Cobb was born in Kentucky a decade after the Civil War, and he grew up surrounded by the images of the South that he would later preserve in his Judge Priest stories. In fact his father was one of several men who helped to form the model of the Judge, but the elder Cobb's story was not so lighthearted: he drifted into alcoholism, and his son had to quit school at age sixteen to support the family. Cobb entertained a number of ambitions, but ended up in newspaper work with the local Paducah Daily News, for which he became managing editor at age nineteen and in which capacity he served as local correspondent for the Chicago Tribune. In 1904, after a series of newspaper jobs in various states, Cobb—already a married man—set off to New York City alone to break into the newspaper business there. Partly through the clever use of a humorous form letter to editors, he gained a job with the Evening Sun, where he proved himself with a series of human-interest sketches on the Russo-Japanese peace conference in Portsmouth, New Hampshire, in 1905. Joseph Pulitzer hired him on the New York Evening and Sunday World, and Cobb's reputation as a humorist grew. He continued to cover straight news stories such as the infamous Harry K. Thaw murder trial, always doing so from a human-interest perspective. One of his most impressive talents was his ability to churn out copy of extremely high quality and quantity. Soon Cobb began to produce short stories, first in the suspense genre; by the time he published his second book in 1912, he had introduced Judge Priest and friends to the world. Cobb followed this with a series of successful books, not just the Priest stories but a number of travel narratives, as well as his first-hand portrayal of events during World War I. During this time, Cobb also wrote for the Saturday Evening Post and later for the Hearst empire. His gentlemanly style of humor contrasted sharply with the acid wit of his contemporary H. L. Mencken. Cobb suffered large losses in the Wall Street Crash of 1929, and though he would recover financially through his involvement with Hollywood and as a popular and well-paid speaker, his role as an influential commentator rapidly ebbed. By the time he published his memoirs, Exit Laughing, in 1941, he had already become a figure of historical rather than current interest.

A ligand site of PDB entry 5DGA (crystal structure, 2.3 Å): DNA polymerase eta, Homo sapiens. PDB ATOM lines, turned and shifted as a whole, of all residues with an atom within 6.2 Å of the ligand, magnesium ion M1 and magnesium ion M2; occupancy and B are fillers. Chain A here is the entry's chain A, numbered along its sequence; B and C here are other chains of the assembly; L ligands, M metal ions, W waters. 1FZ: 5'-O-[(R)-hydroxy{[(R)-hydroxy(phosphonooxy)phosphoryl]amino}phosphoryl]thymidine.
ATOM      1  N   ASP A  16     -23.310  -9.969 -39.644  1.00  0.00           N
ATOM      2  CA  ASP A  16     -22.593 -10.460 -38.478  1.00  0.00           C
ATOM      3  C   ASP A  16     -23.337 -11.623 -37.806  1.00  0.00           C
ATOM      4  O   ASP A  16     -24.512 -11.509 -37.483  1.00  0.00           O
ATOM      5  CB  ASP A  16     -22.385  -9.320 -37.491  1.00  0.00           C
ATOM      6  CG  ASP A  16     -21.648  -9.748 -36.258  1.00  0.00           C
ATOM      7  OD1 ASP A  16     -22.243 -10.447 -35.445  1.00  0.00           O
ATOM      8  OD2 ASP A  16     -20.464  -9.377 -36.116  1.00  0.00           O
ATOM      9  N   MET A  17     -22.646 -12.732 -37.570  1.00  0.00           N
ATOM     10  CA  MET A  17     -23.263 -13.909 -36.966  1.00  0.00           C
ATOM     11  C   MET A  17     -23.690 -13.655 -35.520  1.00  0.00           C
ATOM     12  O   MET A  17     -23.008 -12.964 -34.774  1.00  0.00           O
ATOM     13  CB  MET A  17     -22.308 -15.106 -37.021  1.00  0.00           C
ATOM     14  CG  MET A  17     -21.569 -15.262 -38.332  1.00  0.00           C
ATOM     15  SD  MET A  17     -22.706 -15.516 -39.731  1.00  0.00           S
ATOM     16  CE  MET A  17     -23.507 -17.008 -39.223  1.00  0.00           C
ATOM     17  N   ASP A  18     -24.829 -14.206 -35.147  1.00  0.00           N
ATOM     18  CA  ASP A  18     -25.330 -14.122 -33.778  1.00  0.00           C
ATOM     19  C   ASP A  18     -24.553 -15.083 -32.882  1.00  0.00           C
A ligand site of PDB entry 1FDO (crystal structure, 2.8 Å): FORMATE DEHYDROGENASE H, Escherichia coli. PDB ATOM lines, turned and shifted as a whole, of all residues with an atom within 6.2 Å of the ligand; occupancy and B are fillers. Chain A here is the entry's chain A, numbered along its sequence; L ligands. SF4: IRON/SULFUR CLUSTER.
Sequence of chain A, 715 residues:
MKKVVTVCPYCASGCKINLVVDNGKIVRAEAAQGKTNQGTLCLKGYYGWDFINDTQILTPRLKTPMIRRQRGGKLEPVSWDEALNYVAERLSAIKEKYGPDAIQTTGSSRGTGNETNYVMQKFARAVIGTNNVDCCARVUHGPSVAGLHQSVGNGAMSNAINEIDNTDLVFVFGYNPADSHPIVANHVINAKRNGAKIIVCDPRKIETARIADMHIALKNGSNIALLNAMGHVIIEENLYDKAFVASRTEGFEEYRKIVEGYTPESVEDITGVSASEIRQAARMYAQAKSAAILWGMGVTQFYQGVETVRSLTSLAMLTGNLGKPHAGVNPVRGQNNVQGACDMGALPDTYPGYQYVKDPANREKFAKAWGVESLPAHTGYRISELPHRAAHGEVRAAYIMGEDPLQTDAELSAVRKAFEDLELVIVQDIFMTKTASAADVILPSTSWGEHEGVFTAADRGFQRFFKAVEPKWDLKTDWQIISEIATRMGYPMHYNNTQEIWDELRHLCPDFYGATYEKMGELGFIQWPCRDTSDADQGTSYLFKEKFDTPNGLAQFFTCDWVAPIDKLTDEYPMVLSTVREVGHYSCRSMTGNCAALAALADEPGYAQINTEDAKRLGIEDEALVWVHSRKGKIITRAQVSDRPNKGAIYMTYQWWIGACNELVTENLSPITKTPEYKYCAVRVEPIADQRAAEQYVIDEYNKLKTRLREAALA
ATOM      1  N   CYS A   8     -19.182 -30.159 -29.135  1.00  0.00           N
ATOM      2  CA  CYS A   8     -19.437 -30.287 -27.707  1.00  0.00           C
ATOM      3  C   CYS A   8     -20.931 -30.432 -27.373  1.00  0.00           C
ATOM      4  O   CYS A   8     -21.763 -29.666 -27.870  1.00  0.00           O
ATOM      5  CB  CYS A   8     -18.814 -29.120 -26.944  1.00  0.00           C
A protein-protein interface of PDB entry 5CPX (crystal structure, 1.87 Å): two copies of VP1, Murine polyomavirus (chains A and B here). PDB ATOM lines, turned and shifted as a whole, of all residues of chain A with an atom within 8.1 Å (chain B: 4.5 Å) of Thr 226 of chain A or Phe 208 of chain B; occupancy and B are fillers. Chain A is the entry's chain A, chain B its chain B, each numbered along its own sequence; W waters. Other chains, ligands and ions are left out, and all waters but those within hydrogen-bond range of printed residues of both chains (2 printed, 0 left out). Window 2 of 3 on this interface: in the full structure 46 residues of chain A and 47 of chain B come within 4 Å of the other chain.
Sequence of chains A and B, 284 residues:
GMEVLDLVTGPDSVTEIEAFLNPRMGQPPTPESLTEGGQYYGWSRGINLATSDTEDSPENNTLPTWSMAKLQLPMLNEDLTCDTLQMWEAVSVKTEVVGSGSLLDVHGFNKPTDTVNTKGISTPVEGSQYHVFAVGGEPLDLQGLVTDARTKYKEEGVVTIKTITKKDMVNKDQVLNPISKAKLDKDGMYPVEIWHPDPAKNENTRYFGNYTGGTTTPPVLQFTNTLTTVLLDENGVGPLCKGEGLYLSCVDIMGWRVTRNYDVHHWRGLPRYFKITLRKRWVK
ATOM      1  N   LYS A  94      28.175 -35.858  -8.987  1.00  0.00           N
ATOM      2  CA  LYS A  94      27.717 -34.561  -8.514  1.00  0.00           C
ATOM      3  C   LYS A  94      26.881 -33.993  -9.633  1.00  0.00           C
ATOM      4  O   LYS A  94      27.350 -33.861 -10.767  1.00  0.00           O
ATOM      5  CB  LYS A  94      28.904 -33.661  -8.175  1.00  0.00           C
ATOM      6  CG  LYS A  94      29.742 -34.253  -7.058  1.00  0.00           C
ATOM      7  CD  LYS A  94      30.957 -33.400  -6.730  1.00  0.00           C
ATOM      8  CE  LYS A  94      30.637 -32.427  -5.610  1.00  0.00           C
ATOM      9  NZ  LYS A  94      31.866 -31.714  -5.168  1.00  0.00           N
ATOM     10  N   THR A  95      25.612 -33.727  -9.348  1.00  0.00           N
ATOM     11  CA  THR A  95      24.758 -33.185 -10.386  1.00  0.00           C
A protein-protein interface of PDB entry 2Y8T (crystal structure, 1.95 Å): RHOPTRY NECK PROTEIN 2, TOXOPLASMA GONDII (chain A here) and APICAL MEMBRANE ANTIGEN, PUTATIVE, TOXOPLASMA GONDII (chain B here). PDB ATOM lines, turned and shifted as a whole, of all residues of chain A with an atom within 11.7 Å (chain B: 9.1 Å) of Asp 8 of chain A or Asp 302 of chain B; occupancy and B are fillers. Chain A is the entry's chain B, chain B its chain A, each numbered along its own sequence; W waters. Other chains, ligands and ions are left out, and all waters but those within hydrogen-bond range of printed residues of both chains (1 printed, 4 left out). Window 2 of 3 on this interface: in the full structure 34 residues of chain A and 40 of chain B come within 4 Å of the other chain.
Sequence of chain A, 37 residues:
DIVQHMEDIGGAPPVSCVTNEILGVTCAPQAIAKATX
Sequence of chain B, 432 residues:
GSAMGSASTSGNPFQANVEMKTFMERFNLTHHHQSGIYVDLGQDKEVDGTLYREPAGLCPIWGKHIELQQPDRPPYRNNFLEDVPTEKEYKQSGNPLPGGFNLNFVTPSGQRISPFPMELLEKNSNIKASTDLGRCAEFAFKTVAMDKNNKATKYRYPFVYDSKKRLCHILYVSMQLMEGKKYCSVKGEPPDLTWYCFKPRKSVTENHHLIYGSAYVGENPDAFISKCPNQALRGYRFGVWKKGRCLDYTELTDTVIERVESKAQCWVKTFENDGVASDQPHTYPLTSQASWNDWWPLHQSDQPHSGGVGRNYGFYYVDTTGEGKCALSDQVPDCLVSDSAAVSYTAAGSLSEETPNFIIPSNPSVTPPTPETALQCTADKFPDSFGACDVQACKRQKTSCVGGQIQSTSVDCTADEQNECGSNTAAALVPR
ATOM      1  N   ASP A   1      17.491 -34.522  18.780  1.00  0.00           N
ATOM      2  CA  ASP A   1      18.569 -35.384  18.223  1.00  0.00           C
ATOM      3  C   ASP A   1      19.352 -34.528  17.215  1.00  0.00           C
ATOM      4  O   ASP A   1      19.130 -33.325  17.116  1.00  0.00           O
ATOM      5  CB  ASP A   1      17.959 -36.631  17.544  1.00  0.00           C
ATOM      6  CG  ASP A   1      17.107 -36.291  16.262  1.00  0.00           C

Major Works